Business

Poor road access at Scottish ports impacting on growth of Northern Ireland economy

Stena Line has said businesses across Northern Ireland continue to be disadvantaged by poor road access at Scottish ports. Of particular concern is the the road network to and from Loch Ryan port in Cairnryan
Gareth McKeown

POOR road access at Scottish ports could limit the future prosperity of the Northern Ireland economy according to Stena Line.

The leading ferry company, which operates the Belfast to Cairnryan service, says businesses across Northern Ireland continue to be disadvantaged by poor road access to their key British markets.

To try and tackle the "critical infrastructure deficit" Stena Line has raised concerns with local political and business stakeholders over the issue, which impacts a range of key business sectors including manufacturing, food production and tourism.

Of particular concern is the the road network to and from Loch Ryan port, Cairnryan, which handles approximately 45 per cent of Northern Ireland trade with the rest of the UK.

Stena Line trade director , Paul Grant believes action must be taken to bring the road access up to standard.

“We have been working hard over a number of years to try to get key road improvements made on the A77 and more importantly the A75 heading south from Scotland. Despite significant investments by ferry operators between Northern Ireland and Scotland, including Stena Line's new £80 million port and terminal facility at Cairnryan, which included the introduction of two larger ferries, successive administrations have been unable to commit the necessary capital resources to carry out these vital road upgrades."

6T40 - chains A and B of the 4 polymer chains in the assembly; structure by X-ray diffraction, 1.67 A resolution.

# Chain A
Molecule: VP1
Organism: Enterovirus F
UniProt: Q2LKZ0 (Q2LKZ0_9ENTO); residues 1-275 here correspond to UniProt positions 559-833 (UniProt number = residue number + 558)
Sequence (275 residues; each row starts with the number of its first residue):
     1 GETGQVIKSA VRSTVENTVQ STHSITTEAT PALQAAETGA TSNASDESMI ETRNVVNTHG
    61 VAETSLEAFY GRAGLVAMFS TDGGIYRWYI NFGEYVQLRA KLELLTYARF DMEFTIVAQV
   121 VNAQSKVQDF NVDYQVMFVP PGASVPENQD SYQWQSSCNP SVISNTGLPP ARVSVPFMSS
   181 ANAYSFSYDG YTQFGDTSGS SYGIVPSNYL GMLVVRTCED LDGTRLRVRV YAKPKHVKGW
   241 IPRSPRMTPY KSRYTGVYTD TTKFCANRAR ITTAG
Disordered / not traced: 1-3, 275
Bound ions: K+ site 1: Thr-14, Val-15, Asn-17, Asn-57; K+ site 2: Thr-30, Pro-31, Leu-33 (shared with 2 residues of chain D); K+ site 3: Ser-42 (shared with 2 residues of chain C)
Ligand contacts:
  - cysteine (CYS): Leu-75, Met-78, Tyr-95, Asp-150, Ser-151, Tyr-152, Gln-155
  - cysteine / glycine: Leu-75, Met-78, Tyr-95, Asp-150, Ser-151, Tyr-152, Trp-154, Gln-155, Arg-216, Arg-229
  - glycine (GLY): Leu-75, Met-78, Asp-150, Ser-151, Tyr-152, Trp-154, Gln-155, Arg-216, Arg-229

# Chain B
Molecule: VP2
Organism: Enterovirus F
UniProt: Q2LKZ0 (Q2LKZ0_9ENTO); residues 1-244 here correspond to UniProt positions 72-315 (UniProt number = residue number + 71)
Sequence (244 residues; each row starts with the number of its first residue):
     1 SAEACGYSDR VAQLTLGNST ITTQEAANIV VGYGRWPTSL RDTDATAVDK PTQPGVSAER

“Access to and from Scottish ports is severely lacking compared with other UK hubs. Journeys could be made easier and travel times shortened which would help to reduce Northern Ireland's remoteness and help support key economic contributor groups such as hauliers and tourists. Investments have been made to roads at Holyhead and Heysham and these are already providing tangible benefits to business and tourism levels in their regions," he said.

Mr Grant believes that local politicians must engage with other stakeholders to get the Scottish and Westminster governments to work collaboratively to push for a fit for purpose road network system on both sides of the Irish Sea.

"The dualling of the A75 will be a long-term infrastructure project which could take a number of years to plan and complete. As it stands however, the clock isn't even ticking so if we want Northern Ireland to remain a competitive, forward thinking economy which can attract major investments in the future, we need to start the process of change and work collaboratively now to get the commitments and resources in place before a shift in trade away from Northern Ireland becomes irreversible.”

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